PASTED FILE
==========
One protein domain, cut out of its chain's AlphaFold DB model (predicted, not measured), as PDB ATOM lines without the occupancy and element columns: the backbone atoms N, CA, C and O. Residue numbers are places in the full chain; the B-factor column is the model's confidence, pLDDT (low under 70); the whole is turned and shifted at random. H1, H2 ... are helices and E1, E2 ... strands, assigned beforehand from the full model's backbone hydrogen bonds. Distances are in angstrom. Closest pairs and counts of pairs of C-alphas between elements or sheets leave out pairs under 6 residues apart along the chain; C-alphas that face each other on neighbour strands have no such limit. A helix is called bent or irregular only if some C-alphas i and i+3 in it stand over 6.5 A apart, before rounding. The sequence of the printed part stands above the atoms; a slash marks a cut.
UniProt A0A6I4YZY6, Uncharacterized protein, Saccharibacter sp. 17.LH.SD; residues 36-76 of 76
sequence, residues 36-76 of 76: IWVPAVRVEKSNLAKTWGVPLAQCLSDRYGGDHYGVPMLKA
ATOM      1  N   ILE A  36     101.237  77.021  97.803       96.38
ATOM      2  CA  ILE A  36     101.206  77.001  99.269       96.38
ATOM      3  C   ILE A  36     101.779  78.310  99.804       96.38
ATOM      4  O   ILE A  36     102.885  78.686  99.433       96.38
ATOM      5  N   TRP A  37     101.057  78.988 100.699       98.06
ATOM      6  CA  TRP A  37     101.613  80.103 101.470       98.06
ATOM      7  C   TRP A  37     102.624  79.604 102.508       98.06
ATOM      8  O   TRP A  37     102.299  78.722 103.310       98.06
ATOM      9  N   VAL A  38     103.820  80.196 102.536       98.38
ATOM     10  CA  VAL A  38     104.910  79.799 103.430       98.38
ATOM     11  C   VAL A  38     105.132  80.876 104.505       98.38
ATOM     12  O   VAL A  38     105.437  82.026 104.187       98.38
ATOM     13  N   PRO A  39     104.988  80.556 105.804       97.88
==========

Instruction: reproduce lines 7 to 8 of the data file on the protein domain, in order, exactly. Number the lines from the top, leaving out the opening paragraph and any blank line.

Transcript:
ATOM      5  N   TRP A  37     101.057  78.988 100.699       98.06
ATOM      6  CA  TRP A  37     101.613  80.103 101.470       98.06